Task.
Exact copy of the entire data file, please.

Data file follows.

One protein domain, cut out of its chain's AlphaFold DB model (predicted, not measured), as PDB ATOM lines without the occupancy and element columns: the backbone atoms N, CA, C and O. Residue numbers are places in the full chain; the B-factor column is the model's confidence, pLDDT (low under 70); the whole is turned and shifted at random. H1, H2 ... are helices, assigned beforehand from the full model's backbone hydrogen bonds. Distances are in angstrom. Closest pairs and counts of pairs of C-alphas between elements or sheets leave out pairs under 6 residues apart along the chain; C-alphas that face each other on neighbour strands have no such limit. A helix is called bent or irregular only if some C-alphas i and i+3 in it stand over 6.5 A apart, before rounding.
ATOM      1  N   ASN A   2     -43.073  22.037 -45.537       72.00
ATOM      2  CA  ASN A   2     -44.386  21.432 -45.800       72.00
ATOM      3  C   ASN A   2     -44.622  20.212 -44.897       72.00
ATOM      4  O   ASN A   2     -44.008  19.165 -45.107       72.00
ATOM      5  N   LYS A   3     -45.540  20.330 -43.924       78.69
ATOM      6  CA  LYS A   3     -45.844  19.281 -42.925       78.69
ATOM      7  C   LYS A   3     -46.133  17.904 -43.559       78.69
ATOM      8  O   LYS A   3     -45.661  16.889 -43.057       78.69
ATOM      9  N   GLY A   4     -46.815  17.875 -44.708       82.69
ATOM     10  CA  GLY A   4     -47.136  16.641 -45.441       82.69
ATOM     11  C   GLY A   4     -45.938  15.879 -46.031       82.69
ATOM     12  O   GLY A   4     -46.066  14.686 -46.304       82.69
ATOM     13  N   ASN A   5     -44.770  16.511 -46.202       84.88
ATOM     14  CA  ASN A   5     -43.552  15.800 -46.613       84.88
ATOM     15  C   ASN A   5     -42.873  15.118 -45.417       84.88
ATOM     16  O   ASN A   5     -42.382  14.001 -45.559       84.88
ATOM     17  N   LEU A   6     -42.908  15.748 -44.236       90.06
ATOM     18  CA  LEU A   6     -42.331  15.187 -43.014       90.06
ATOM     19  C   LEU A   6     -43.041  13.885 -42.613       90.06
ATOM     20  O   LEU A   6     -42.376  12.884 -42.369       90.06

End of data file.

One protein domain, cut out of its chain's AlphaFold DB model (predicted, not measured), as PDB ATOM lines without the occupancy and element columns: the backbone atoms N, CA, C and O. Residue numbers are places in the full chain; the B-factor column is the model's confidence, pLDDT (low under 70); the whole is turned and shifted at random. H1, H2 ... are helices, assigned beforehand from the full model's backbone hydrogen bonds. Distances are in angstrom. Closest pairs and counts of pairs of C-alphas between elements or sheets leave out pairs under 6 residues apart along the chain; C-alphas that face each other on neighbour strands have no such limit. A helix is called bent or irregular only if some C-alphas i and i+3 in it stand over 6.5 A apart, before rounding.
ATOM      1  N   ASN A   2     -43.073  22.037 -45.537       72.00
ATOM      2  CA  ASN A   2     -44.386  21.432 -45.800       72.00
ATOM      3  C   ASN A   2     -44.622  20.212 -44.897       72.00
ATOM      4  O   ASN A   2     -44.008  19.165 -45.107       72.00
ATOM      5  N   LYS A   3     -45.540  20.330 -43.924       78.69
ATOM      6  CA  LYS A   3     -45.844  19.281 -42.925       78.69
ATOM      7  C   LYS A   3     -46.133  17.904 -43.559       78.69
ATOM      8  O   LYS A   3     -45.661  16.889 -43.057       78.69
ATOM      9  N   GLY A   4     -46.815  17.875 -44.708       82.69
ATOM     10  CA  GLY A   4     -47.136  16.641 -45.441       82.69
ATOM     11  C   GLY A   4     -45.938  15.879 -46.031       82.69
ATOM     12  O   GLY A   4     -46.066  14.686 -46.304       82.69
ATOM     13  N   ASN A   5     -44.770  16.511 -46.202       84.88
ATOM     14  CA  ASN A   5     -43.552  15.800 -46.613       84.88
ATOM     15  C   ASN A   5     -42.873  15.118 -45.417       84.88
ATOM     16  O   ASN A   5     -42.382  14.001 -45.559       84.88
ATOM     17  N   LEU A   6     -42.908  15.748 -44.236       90.06
ATOM     18  CA  LEU A   6     -42.331  15.187 -43.014       90.06
ATOM     19  C   LEU A   6     -43.041  13.885 -42.613       90.06
ATOM     20  O   LEU A   6     -42.376  12.884 -42.369       90.06